An influenza virus peptide binds to HLA-DR1 in an extended conformation with a pronounced twist. Thirty-five per cent of the peptide surface is accessible to solvent and potentially available for interaction with the antigen receptor on T cells. Pockets in the peptide-binding site accommodate five of the thirteen side chains of the bound peptide, and explain the peptide specificity of HLA-DR1. Twelve hydrogen bonds between conserved HLA-DR1 residues and the main chain of the peptide provide a universal mode of peptide binding, distinct from the strategy used by class I histocompatibility proteins.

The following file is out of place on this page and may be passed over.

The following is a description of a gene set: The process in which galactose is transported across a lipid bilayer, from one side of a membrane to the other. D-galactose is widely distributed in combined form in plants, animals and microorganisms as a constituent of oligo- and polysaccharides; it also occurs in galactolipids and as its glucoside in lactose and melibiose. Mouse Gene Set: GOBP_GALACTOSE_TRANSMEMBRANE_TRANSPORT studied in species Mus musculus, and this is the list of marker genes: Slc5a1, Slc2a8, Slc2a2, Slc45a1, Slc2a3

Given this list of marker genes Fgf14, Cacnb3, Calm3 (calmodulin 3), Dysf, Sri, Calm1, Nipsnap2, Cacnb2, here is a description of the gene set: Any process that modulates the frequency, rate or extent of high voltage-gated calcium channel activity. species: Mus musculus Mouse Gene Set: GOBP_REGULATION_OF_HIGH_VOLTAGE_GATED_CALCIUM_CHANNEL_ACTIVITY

Article via http://europepmc.org/abstract/MED/8145819
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